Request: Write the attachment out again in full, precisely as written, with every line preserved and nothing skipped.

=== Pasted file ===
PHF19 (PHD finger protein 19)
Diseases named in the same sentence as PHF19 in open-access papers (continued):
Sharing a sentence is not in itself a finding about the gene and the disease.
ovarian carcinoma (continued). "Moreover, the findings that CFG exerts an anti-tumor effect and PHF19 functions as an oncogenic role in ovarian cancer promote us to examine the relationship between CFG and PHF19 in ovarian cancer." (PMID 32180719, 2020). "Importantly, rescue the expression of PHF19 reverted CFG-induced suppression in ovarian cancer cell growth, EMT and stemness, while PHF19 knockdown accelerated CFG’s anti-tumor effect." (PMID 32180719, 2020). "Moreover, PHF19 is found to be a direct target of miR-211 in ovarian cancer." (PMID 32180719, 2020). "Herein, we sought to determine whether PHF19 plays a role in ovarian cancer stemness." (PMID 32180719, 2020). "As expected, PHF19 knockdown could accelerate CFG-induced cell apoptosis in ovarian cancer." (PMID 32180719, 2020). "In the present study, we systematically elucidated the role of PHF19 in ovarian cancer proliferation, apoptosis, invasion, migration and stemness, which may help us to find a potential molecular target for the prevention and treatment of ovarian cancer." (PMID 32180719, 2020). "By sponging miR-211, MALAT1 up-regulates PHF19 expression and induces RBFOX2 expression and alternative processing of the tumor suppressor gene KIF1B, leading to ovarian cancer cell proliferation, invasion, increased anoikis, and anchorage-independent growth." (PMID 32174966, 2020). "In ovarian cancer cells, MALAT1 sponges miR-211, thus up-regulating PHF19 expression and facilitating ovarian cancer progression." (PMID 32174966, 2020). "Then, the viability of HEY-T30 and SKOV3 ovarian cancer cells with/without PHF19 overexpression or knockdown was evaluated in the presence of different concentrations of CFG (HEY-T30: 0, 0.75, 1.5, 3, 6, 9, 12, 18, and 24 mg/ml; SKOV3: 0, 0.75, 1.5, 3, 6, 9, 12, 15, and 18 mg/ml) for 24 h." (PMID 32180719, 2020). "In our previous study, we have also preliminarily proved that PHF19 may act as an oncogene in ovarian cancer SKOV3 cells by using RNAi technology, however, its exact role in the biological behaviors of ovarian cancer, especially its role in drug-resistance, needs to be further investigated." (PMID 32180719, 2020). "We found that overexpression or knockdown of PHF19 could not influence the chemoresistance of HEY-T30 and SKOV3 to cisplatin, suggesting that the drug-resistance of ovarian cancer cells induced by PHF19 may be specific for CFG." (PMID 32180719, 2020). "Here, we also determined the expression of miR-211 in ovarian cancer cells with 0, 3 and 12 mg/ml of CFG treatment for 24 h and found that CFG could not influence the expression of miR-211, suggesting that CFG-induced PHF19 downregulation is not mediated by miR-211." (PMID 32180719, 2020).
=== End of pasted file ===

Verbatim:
PHF19 (PHD finger protein 19)
Diseases named in the same sentence as PHF19 in open-access papers (continued):
Sharing a sentence is not in itself a finding about the gene and the disease.
ovarian carcinoma (continued). "Moreover, the findings that CFG exerts an anti-tumor effect and PHF19 functions as an oncogenic role in ovarian cancer promote us to examine the relationship between CFG and PHF19 in ovarian cancer." (PMID 32180719, 2020). "Importantly, rescue the expression of PHF19 reverted CFG-induced suppression in ovarian cancer cell growth, EMT and stemness, while PHF19 knockdown accelerated CFG’s anti-tumor effect." (PMID 32180719, 2020). "Moreover, PHF19 is found to be a direct target of miR-211 in ovarian cancer." (PMID 32180719, 2020). "Herein, we sought to determine whether PHF19 plays a role in ovarian cancer stemness." (PMID 32180719, 2020). "As expected, PHF19 knockdown could accelerate CFG-induced cell apoptosis in ovarian cancer." (PMID 32180719, 2020). "In the present study, we systematically elucidated the role of PHF19 in ovarian cancer proliferation, apoptosis, invasion, migration and stemness, which may help us to find a potential molecular target for the prevention and treatment of ovarian cancer." (PMID 32180719, 2020). "By sponging miR-211, MALAT1 up-regulates PHF19 expression and induces RBFOX2 expression and alternative processing of the tumor suppressor gene KIF1B, leading to ovarian cancer cell proliferation, invasion, increased anoikis, and anchorage-independent growth." (PMID 32174966, 2020). "In ovarian cancer cells, MALAT1 sponges miR-211, thus up-regulating PHF19 expression and facilitating ovarian cancer progression." (PMID 32174966, 2020). "Then, the viability of HEY-T30 and SKOV3 ovarian cancer cells with/without PHF19 overexpression or knockdown was evaluated in the presence of different concentrations of CFG (HEY-T30: 0, 0.75, 1.5, 3, 6, 9, 12, 18, and 24 mg/ml; SKOV3: 0, 0.75, 1.5, 3, 6, 9, 12, 15, and 18 mg/ml) for 24 h." (PMID 32180719, 2020). "In our previous study, we have also preliminarily proved that PHF19 may act as an oncogene in ovarian cancer SKOV3 cells by using RNAi technology, however, its exact role in the biological behaviors of ovarian cancer, especially its role in drug-resistance, needs to be further investigated." (PMID 32180719, 2020). "We found that overexpression or knockdown of PHF19 could not influence the chemoresistance of HEY-T30 and SKOV3 to cisplatin, suggesting that the drug-resistance of ovarian cancer cells induced by PHF19 may be specific for CFG." (PMID 32180719, 2020). "Here, we also determined the expression of miR-211 in ovarian cancer cells with 0, 3 and 12 mg/ml of CFG treatment for 24 h and found that CFG could not influence the expression of miR-211, suggesting that CFG-induced PHF19 downregulation is not mediated by miR-211." (PMID 32180719, 2020).